WebDrive

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WebDrive
WebDrive.png
Original author(s) John C. Glavin[1]
Developer(s) South River Technologies (originally Riverfront Software)
Initial release December 31, 1997; 19 years ago (1997-12-31)
Stable release
v2017 / March 9, 2017; 7 months ago (2017-03-09)
Operating system Windows, OS X, Android and iOS
Available in English
License Proprietary
Website https://southrivertech.com/products/webdrive/

WebDrive is a drive mapping utility that uses open FTP, FTPS, SFTP, and WebDAV protocols[2] to access remote file servers, and proprietary or vendor-specific Amazon S3,[3] Google Drive, Dropbox,[4] FrontPage[5] and GroupDrive (also by South River Technologies) protocols to access those types of servers as well. WebDrive's features are:

  • Data transfer by drag and drop files in Windows Explorer
  • Able to execute .exe files including video and audio files
  • Able to run WebDrive as a system service when Windows starts
  • Mounts drive automatically on system start
  • Supports open FTP, FTPS, SFTP, and WebDAV protocols and proprietary or vendor-specific Amazon S3, Google Drive, Dropbox, FrontPage and GroupDrive
  • Native support for Windows, OS X, Android and iOS operating systems (the program was originally Windows-only)

History and Use[edit]

Though associated with traditional FTP protocols, WebDrive has had a long history of being considered a unique type of FTP client because it made remote folders look like part of the native operating system's file manager rather than display a "two pane" view (a.k.a. an "orthodox file manager") used by most FTP clients.[5][6] Its publisher claims over 5 million installations today[7] and it remains a popular utility on college campuses[8][9][10] and similar organizations with "casual" file transfer needs, but competing file transfer software with similar drive mapping capabilities has appeared in recent years.[11]

A Mac edition was introduced in September 2009[12] and mobile editions for the iOS and Android were introduced in November 2013 and March 2014 respectively.[13][14]

Through at least 2002 Novell rebranded an earlier version of WebDrive as NetDrive and also added iFolder transfer support to its rebranded edition.[15]

See also[edit]

References[edit]

  1. ^ John, Glavin. "Profile of John Glavin". Walker's Research. Retrieved 30 May 2014.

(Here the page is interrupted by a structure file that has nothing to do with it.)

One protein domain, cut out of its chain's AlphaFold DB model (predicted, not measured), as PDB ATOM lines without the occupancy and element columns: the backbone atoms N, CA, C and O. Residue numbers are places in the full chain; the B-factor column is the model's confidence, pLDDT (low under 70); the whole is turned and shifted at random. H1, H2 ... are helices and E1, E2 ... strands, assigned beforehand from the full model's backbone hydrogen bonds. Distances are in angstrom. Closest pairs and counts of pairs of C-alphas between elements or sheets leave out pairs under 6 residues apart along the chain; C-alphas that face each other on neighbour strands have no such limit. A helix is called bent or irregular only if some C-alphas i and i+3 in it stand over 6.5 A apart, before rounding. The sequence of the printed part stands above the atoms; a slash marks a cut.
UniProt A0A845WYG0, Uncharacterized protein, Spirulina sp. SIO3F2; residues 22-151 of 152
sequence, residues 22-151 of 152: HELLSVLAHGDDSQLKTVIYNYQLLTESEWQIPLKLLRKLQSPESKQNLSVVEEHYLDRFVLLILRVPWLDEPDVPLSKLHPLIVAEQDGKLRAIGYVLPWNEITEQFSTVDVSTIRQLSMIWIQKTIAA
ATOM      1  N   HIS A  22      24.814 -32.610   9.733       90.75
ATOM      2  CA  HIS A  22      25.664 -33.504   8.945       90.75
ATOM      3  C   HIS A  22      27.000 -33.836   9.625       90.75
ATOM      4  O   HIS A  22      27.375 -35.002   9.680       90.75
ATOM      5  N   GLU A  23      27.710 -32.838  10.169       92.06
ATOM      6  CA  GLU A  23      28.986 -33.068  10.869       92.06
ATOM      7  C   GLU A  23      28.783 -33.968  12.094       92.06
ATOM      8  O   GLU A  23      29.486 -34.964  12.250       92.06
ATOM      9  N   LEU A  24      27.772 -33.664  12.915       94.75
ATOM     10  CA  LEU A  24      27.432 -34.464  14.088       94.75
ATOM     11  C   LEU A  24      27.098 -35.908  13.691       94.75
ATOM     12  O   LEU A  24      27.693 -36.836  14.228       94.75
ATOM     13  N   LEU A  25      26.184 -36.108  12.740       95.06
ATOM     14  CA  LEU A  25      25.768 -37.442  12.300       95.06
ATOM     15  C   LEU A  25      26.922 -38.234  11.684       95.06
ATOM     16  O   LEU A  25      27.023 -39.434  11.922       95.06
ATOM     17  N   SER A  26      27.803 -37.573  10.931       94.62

2. ^ "Mapping a Network Drive to a WebDAV Directory Using WebDrive". Customer Support. Seapine Software. Retrieved 30 May 2014. 
  3. ^ "WebDrive". Customer Apps. Amazon Web Services. Retrieved 30 May 2014. 
  4. ^ "South River releases Version 11 of WebDrive File Access Client". etech7. Retrieved 30 May 2014. 
  5. ^ a b Chernicoff, David (19 Oct 2000). "WebDrive Web Development Tool; Using the Character Map Applet". Windows IT Pro. Retrieved 30 May 2014. 
  6. ^ "WebDrive 7.1". FTP Software Review. Top Ten Reviews. Retrieved 30 May 2014. 
  7. ^ "Purchase WebDrive (Download Statistics)". South River Technologies. Retrieved 30 May 2014. 
  8. ^ "Downloading and Installing WebDrive for Windows". Computing Knowledge Base. Virginia Tech. Retrieved 30 May 2014. 
  9. ^ "Installation Guide for Webdrive 32/64 bit". Network and Communication - Technical Notes. University of Regina. Retrieved 30 May 2014. 
  10. ^ "Using WebDrive on a Windows PC". CITES collaboration and calendaring. University of Illinois. Retrieved 30 May 2014. 
  11. ^ "Popular Alternatives to WebDrive". Alternative To. Retrieved 30 May 2014. 
  12. ^ "South River Technologies Releases WebDrive for Mac". Applelinks. 18 Sep 2009. Retrieved 30 May 2014. 
  13. ^ King, Jr., Bertel (28 Mar 2014). "South River Tech, The Maker Of TitanFTP Server, Brings A Version Of Its Popular WebDrive File Transfer Client To Android". New App(s). Android Police. Retrieved 30 May 2014. 
  14. ^ "South River Technologies Launches WebDrive (iOS) Mobile App". Digital Journal. 19 Nov 2013. Retrieved 30 May 2014. 
  15. ^ "NetDrive.exe". Novell Cool Solutions: Question & Answer. Novell. 18 Jun 2002. Retrieved 30 May 2014.